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So, if you test the function for symmetry and it turns that it has one of these, does it mean that it cannot have the others? Therefore, one function has

**one**type of symmetry

**only**?

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So, if you test the function for symmetry and it turns that it has one of these, does it mean that it cannot have the others? Therefore, one function has

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AlephZero

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No. What about a circle, x^2 + y^2 = a^2?Therefore, one function hasonetype of symmetryonly?

(I assume you are talking about "multi-valued functions", as in the usual "sketch the shape of the graph" type of question, since you said "symmetry about the y axis".)

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A full circle dosen't fall within the definition of a function. To answer the question, the only function symmetrical around the x axis is f(x) = 0. And no, a continuous function cannot be both symmetrical around the y axis and the origin, since that would imply two outputs for one input on a certain interval.

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I think you'll find you're doing a major injustice to, at the very least, group theorists with that statement! :surprisedI know there are 3 kinds of symmetry: x-axis, y-axis, and origin.

See http://mathworld.wolfram.com/Symmetry.html and links within for just the tip of the symmetry iceberg!

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mathwonk

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e.g. the group taking (x,y) to itself or to (-x,y) gives what you call y axis symmetry. the group taking (x,y) to itself or to (-x,-y) I gues gives origin symmetry, etc....but there are many other more complicated groups.

e.g. the circle (rotation) group acts on the plane, and leaves x^2 + y^2 invariant, as mentioned above

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Ok, I suppose you are only asking about real functions of one variable,like f:R->R. You only have to think of how symmetry is "translated" in algebra.

So, if you test the function for symmetry and it turns that it has one of these, does it mean that it cannot have the others? Therefore, one function hasonetype of symmetryonly?

If a function has a x-axis summetry, then it simply is not a function, with the classic definition, or it's a multivalued function, because the point f(x) must have 2 values, y and -y, in order for the function to be x-symmetric.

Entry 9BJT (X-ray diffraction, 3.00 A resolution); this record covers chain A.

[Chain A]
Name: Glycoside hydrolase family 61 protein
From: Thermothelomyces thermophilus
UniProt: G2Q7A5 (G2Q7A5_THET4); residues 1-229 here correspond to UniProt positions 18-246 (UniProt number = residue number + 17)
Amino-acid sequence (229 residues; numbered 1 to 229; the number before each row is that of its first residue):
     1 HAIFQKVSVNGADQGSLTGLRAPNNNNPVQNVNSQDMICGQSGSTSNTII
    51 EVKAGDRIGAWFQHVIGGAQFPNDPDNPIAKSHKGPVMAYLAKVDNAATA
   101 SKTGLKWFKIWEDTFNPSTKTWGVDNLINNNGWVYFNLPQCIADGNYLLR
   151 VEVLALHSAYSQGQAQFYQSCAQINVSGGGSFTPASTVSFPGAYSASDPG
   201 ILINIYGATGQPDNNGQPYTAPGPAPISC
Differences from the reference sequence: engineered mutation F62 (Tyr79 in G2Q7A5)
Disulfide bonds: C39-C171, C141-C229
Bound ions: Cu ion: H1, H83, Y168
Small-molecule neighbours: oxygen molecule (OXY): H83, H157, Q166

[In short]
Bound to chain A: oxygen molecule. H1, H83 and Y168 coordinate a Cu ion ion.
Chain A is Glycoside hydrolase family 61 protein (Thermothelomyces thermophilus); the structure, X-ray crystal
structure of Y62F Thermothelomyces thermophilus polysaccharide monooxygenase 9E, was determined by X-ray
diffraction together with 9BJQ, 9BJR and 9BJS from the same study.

If a function has y-axis summetry, then it can be a "normal" function, as this symmetry means that f(x)=f(-x) for any x in the domain of the function.

Finally, if it is symmetric around (0,0) then this condition must be true: f(-x)=-f(x) .

So you can now check for yourself, with the help of these equations, if 2 of the above conditions can be true "simultaneously" (ok sorry for my bad english...)

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AlephZero

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Define f(t in [0, 2pi) -> (x,y) in R^2 : x = a cos t, y = a sin t)A full circle dosen't fall within the definition of a function.

Then f is a function which defines a full circle, I think.

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What those guys who were referring to Group Theory were saying is that are many, many more symmetries than just the three you named, but that's okay - you don't need to know about the others, just so long as you understand these three.

I think COnfused gave the best direct answer to your question. Did you understand what he was getting at, or do you still need some more help?

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That's not 100% right, though most relations that have x-axis symmetry are indeed not functions.If a function has a x-axis summetry, then it simply is not a function, with the classic definition, or it's a multivalued function, because the point f(x) must have 2 values, y and -y, in order for the function to be x-symmetric.

There are indeed lots of types of symmetry but one other that is common in high school is symmetry about the line y=x. If (x,y) is on the graph of a relation if and only if (y,x) is on the graph, for all x and y, then it is symmetric about the line y=x. For functions, I think it would be symmetric about y=x if f(f(x))=x for all x in the domain of f. Not totally sure on that...examples of functions with this symmetry are 1/x, -1/x, -x, -x+b for any b, (1-dx)/(d+x) for any d. Ah yes, the test f(f(x))=x is false because f(x)=0 for all x has this property but is not symmetric about y=x.

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